My husband and I are interested in setting up a farm in the Sequim-Dungeness area that could include sheep (fiber, meat, milk), ducks, lavender, an orchard, and gardens. We are looking to connect with others for advice, and maybe even some folks who would want to work collaboratively.
I'm a WA native, but have been in NM for 16 years, where I met my husband and started a family. We have a great urban mini-farm setup here in Albuquerque - Muscovy ducks, fruittrees, garden, grapes, artichokes, etc. It's a great life, we live in walking distance to our son's school and my work (I manage a yarn store), as well as a vibrant business district. And the growing season is unbelievable! I'm still harvesting tomatoes right now in November at 6000'!
However - the weather changing here, it's going to get too hot for us eventually. We foresee the desire to move back up to WA in 5-10 years. Since we got a small inheritance, we were thinking of buying land now, for the future farm. Maybe something that has a house on it that we could rent out, or just raw land. We'd like to be involved in farmland conservation, and wildlife support. We both have permaculture experience/training, and have lived in intentional community (me for 10 yrs). I don't think we want full-on community living, but something that was shared and collaborative...I have a feeling of what that is, but I'm not sure exactly what that would look like. There are probably a lot of options.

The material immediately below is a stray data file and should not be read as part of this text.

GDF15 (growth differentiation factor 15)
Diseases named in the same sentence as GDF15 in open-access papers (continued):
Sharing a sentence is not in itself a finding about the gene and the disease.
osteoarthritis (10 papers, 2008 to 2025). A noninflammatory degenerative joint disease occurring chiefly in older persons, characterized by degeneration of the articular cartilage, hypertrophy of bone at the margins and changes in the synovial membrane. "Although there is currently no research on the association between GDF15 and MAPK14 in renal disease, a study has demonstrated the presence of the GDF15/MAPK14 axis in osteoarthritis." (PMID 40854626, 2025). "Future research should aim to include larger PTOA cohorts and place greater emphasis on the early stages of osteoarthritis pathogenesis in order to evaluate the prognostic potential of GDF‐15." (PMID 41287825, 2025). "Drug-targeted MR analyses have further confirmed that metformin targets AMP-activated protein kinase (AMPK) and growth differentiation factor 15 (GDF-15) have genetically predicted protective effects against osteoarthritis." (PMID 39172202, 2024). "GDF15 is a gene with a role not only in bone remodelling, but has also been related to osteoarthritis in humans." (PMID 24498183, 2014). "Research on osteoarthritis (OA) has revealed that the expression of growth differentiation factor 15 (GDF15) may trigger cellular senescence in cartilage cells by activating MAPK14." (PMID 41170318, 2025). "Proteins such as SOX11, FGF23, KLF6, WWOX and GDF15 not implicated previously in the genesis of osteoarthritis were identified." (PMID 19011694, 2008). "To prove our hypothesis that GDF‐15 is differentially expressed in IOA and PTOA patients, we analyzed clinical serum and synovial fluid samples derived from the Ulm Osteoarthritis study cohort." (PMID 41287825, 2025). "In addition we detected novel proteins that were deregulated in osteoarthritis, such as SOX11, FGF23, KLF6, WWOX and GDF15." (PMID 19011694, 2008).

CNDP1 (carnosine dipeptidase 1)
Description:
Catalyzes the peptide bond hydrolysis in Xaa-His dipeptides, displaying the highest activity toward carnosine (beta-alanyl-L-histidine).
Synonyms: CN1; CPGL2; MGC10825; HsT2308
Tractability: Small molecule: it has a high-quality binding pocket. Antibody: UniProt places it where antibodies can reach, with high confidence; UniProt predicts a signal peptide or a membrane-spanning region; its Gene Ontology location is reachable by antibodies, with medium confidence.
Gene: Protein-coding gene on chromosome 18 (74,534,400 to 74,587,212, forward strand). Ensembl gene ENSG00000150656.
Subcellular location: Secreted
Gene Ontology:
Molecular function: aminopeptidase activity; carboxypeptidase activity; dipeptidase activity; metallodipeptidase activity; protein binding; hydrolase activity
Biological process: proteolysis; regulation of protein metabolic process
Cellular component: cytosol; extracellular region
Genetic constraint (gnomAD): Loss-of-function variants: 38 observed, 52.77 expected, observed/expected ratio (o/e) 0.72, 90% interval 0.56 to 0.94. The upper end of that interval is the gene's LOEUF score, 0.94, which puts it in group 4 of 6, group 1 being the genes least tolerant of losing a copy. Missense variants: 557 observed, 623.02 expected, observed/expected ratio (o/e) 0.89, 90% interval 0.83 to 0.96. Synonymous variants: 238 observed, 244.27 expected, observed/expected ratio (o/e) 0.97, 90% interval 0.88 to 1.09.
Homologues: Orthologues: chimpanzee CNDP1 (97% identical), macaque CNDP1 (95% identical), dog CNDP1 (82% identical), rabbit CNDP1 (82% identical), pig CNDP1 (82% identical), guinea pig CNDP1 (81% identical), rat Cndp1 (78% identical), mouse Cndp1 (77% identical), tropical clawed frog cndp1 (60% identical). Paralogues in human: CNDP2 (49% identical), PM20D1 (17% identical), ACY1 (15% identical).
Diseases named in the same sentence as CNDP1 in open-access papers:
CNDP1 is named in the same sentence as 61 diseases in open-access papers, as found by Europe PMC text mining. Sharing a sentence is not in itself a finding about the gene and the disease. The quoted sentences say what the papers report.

So - thoughts? Suggestions? People to contact? Advice from others in a similar situation who have already trod this ground?
Congratulations on your property and welcome back to the NW. I am now in northern CA, but I worked at Olympic Park Institute (OPI), which is now called NatureBridge Olympic (it was bought out with a grant from Google). They are on Lake Crescent and I don't know the current administration but would undoubtedly be connected to many young, energetic people with sustainability on the mind. Kristian Nattinger is a friend who worked at OPI with me grew up on a property similar to what you are describing near P.A. I would also try to reach out to park employees somehow, as many of them are seasonal or interns who would love to work for a room or whatnot and they have all been through extensive background checks already. Also, the Clallam and Makah tribes are also trying to get more involved in their own food security and production again and would also be good sources of partnership and info. Just a few thoughts, good luck!
This is all just my opinion based on a flawed memory
HEY! Awesome, the Olypen is where its at! My family is in the same boat right now.. looking for land in the northeast peninsula. Unfortunately, nothing viable has been found. But that opens up time for something else. Your looking to buy land now and move up in 5-10 years? Or have you already found your land? Once your plan gets sifted out more id love to hear about it and maybe get involved...
Willie Smits: Village Based Permaculture Approaches in Indonesia (video)